Mouthwatering Vigan Pipian

Pipian

Ilocos is so huge that there’s no way one can explore the two provinces in one weekend. Not even in a lifetime for some. Like I just discovered Vigan’s take on the centuries-old chicken pipian that traces its roots back to the Manila-Acapulco galleon trade, from 1565 to 1815. We had it at Kusina Felicitas inside Grandpa’s Inn on our way back from Dagupan 2 weekends ago.

I’ve been raring to try pipian after I sampled Chef Nic Rodriquez’s epazote plant (pasotes) in his Bistro Candon backyard. The minty, slightly citrusy epazote is a staple in traditional Mexican cooking, lending aromatic flavor to mole sauces. Apperaing similar to the achuete-tinged Vigan pipian, the Mexican pipian is made from a more complex recipe, customarily including different spices, ground squash seeds, nuts, cilantro, chili peppers, among many others. Though Vigan uses ground rice as a thickener in the same manner it is used in kare-kare, I realized how strange it was described to me by a waiter at a restaurant in Laoag as arroz caldo-like, add to that a seemingly unenthusiastic expression on his face when I asked if he would recommend it to me and my foreigner guest.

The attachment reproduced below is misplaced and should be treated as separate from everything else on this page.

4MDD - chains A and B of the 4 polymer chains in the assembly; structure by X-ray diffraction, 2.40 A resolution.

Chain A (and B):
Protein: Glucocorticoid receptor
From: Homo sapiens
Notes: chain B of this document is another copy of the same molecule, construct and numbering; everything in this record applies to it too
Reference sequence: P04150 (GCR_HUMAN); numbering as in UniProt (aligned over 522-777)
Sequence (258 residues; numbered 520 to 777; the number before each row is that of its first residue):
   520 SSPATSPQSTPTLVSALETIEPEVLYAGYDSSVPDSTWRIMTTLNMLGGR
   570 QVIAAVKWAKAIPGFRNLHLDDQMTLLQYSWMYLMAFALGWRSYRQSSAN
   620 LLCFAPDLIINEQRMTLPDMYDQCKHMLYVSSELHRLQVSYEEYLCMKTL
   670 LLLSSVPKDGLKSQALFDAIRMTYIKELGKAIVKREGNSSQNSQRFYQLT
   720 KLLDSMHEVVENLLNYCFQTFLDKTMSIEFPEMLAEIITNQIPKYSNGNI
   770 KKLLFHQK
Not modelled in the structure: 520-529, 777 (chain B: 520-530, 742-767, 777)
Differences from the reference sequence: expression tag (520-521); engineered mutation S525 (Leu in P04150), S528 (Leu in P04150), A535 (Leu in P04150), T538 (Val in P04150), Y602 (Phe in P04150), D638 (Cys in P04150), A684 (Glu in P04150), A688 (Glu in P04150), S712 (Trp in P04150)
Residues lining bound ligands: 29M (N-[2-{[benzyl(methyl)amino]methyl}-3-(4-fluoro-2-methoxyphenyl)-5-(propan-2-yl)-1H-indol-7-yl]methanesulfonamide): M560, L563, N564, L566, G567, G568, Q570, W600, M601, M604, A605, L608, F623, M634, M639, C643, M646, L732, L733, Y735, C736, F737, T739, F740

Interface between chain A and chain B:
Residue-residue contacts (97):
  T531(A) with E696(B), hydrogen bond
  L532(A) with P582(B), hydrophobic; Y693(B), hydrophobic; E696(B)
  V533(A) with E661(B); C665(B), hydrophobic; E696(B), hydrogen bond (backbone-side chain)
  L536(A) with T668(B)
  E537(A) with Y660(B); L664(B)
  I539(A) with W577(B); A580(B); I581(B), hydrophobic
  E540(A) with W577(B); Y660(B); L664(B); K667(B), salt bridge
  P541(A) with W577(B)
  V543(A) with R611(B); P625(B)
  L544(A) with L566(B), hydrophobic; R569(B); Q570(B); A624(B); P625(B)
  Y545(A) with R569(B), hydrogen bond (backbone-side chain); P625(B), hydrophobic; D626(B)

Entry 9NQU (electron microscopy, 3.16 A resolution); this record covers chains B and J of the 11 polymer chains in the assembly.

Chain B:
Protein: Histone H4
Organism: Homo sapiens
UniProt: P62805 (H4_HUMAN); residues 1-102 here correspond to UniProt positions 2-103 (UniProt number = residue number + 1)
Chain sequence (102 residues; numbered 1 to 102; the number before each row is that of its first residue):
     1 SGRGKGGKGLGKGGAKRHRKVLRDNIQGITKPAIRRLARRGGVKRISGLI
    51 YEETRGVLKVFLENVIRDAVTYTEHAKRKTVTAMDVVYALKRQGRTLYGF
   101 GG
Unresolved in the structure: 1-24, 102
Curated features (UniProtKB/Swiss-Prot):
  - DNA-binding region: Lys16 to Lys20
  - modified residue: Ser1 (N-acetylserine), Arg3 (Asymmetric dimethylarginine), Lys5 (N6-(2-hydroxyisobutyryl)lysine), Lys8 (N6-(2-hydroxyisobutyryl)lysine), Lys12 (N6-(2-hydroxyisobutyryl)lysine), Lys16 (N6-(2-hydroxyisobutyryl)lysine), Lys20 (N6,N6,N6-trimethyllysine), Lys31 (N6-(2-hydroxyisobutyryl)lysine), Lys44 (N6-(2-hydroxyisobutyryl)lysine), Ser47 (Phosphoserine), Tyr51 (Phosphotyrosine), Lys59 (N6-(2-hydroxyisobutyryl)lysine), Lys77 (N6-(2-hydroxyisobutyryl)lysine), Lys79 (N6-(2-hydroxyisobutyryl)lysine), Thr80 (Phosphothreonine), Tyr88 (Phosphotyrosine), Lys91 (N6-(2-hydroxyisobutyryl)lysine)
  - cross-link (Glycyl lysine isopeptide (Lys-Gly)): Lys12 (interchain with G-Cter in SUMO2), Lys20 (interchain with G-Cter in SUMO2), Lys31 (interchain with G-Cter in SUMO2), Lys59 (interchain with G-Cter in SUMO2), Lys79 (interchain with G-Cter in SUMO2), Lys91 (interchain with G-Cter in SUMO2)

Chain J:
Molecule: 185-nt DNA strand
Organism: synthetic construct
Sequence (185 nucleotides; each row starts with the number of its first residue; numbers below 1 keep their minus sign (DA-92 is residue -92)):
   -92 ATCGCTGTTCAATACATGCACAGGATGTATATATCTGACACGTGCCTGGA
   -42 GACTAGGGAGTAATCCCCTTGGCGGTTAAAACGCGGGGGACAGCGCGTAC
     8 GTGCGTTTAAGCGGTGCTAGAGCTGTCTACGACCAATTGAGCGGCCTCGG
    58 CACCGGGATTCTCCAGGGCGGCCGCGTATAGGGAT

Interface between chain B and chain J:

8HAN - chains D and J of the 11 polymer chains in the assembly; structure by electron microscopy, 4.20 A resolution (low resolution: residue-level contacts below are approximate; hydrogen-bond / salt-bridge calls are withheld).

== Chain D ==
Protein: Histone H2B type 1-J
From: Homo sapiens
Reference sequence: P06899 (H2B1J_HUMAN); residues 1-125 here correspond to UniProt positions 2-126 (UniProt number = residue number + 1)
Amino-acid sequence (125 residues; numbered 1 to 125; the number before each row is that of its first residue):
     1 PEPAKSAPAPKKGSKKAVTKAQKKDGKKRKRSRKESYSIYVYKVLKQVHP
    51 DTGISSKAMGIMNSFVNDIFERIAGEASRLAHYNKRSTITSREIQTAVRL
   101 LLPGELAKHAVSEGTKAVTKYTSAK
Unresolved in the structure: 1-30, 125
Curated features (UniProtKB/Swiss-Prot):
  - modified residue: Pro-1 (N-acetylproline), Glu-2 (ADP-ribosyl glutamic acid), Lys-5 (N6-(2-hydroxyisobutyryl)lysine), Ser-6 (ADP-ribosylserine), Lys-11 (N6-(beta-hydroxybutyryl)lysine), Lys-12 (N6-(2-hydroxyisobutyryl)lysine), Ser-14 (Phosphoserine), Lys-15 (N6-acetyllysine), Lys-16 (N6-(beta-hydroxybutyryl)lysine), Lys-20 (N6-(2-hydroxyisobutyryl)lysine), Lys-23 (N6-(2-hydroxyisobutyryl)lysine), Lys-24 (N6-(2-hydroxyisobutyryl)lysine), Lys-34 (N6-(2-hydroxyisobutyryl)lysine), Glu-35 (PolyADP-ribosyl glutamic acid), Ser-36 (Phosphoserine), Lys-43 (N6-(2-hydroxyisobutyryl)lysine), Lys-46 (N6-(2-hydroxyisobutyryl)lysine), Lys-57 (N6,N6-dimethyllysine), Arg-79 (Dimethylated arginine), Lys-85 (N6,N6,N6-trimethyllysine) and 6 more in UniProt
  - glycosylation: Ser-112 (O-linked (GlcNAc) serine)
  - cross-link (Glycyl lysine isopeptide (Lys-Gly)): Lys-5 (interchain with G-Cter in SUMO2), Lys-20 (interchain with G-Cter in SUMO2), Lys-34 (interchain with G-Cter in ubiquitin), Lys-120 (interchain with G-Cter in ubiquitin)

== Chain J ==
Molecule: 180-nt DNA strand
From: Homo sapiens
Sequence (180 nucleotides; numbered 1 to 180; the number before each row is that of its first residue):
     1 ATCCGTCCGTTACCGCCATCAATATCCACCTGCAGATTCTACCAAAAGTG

After rabidly falling for the chicken pipian at Grandpa’s, I’m absolutely endorsing it as a must try Ilocano dish, the one in Grandpa’s to be clear.

Epazote
Photographed by Blauearth © Blauearth™ All Rights Reserved 2009-2013

2 thoughts on “Mouthwatering Vigan Pipian

  1. It is only recently that I’ve heard of pipian in Ilocos. I haven’t had it in all my life there. It looks delicious and finally I’ve seen a picture of epazote.

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